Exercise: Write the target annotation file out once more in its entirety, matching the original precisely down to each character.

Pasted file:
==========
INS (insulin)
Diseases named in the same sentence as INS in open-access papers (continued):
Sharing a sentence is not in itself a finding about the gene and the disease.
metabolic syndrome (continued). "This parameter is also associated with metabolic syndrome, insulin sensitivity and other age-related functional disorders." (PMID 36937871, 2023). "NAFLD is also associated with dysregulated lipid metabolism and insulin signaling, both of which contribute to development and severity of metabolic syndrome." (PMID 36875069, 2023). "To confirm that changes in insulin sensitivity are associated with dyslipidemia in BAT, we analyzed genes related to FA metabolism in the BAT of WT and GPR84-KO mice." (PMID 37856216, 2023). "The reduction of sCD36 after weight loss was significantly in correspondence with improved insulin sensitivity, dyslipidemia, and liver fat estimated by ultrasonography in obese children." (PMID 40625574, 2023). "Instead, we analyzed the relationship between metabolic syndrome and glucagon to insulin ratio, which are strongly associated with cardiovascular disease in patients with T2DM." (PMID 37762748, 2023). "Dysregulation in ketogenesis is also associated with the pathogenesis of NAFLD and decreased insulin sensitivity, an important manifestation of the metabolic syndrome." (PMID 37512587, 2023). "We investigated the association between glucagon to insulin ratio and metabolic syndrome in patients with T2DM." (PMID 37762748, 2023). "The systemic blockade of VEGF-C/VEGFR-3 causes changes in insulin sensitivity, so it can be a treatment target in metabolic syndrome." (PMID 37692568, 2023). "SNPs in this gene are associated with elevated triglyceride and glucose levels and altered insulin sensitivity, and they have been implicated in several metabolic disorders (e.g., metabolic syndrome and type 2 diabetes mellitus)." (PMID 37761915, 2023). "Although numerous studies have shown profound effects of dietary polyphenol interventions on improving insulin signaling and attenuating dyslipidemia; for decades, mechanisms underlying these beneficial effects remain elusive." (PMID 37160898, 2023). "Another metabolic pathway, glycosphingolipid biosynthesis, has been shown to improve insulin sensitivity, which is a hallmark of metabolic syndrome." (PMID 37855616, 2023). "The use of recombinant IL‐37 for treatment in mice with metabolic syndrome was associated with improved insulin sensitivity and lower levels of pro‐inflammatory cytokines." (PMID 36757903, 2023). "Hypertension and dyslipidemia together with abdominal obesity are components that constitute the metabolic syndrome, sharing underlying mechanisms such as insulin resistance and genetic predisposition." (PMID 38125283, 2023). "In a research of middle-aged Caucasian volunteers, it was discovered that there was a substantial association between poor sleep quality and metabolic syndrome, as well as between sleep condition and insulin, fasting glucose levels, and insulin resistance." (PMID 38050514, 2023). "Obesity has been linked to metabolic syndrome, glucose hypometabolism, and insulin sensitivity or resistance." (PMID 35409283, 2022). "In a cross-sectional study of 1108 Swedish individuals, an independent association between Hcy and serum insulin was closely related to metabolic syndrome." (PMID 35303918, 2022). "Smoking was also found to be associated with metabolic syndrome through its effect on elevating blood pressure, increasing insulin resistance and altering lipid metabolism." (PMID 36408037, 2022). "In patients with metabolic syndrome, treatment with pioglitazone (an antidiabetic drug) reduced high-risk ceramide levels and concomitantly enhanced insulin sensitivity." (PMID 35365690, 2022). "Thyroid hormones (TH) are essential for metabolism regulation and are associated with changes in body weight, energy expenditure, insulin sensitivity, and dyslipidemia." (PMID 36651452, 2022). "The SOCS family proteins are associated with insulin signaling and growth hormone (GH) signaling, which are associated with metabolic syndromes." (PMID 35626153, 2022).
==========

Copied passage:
INS (insulin)
Diseases named in the same sentence as INS in open-access papers (continued):
Sharing a sentence is not in itself a finding about the gene and the disease.
metabolic syndrome (continued). "This parameter is also associated with metabolic syndrome, insulin sensitivity and other age-related functional disorders." (PMID 36937871, 2023). "NAFLD is also associated with dysregulated lipid metabolism and insulin signaling, both of which contribute to development and severity of metabolic syndrome." (PMID 36875069, 2023). "To confirm that changes in insulin sensitivity are associated with dyslipidemia in BAT, we analyzed genes related to FA metabolism in the BAT of WT and GPR84-KO mice." (PMID 37856216, 2023). "The reduction of sCD36 after weight loss was significantly in correspondence with improved insulin sensitivity, dyslipidemia, and liver fat estimated by ultrasonography in obese children." (PMID 40625574, 2023). "Instead, we analyzed the relationship between metabolic syndrome and glucagon to insulin ratio, which are strongly associated with cardiovascular disease in patients with T2DM." (PMID 37762748, 2023). "Dysregulation in ketogenesis is also associated with the pathogenesis of NAFLD and decreased insulin sensitivity, an important manifestation of the metabolic syndrome." (PMID 37512587, 2023). "We investigated the association between glucagon to insulin ratio and metabolic syndrome in patients with T2DM." (PMID 37762748, 2023). "The systemic blockade of VEGF-C/VEGFR-3 causes changes in insulin sensitivity, so it can be a treatment target in metabolic syndrome." (PMID 37692568, 2023). "SNPs in this gene are associated with elevated triglyceride and glucose levels and altered insulin sensitivity, and they have been implicated in several metabolic disorders (e.g., metabolic syndrome and type 2 diabetes mellitus)." (PMID 37761915, 2023). "Although numerous studies have shown profound effects of dietary polyphenol interventions on improving insulin signaling and attenuating dyslipidemia; for decades, mechanisms underlying these beneficial effects remain elusive." (PMID 37160898, 2023). "Another metabolic pathway, glycosphingolipid biosynthesis, has been shown to improve insulin sensitivity, which is a hallmark of metabolic syndrome." (PMID 37855616, 2023). "The use of recombinant IL‐37 for treatment in mice with metabolic syndrome was associated with improved insulin sensitivity and lower levels of pro‐inflammatory cytokines." (PMID 36757903, 2023). "Hypertension and dyslipidemia together with abdominal obesity are components that constitute the metabolic syndrome, sharing underlying mechanisms such as insulin resistance and genetic predisposition." (PMID 38125283, 2023). "In a research of middle-aged Caucasian volunteers, it was discovered that there was a substantial association between poor sleep quality and metabolic syndrome, as well as between sleep condition and insulin, fasting glucose levels, and insulin resistance." (PMID 38050514, 2023). "Obesity has been linked to metabolic syndrome, glucose hypometabolism, and insulin sensitivity or resistance." (PMID 35409283, 2022). "In a cross-sectional study of 1108 Swedish individuals, an independent association between Hcy and serum insulin was closely related to metabolic syndrome." (PMID 35303918, 2022). "Smoking was also found to be associated with metabolic syndrome through its effect on elevating blood pressure, increasing insulin resistance and altering lipid metabolism." (PMID 36408037, 2022). "In patients with metabolic syndrome, treatment with pioglitazone (an antidiabetic drug) reduced high-risk ceramide levels and concomitantly enhanced insulin sensitivity." (PMID 35365690, 2022). "Thyroid hormones (TH) are essential for metabolism regulation and are associated with changes in body weight, energy expenditure, insulin sensitivity, and dyslipidemia." (PMID 36651452, 2022). "The SOCS family proteins are associated with insulin signaling and growth hormone (GH) signaling, which are associated with metabolic syndromes." (PMID 35626153, 2022).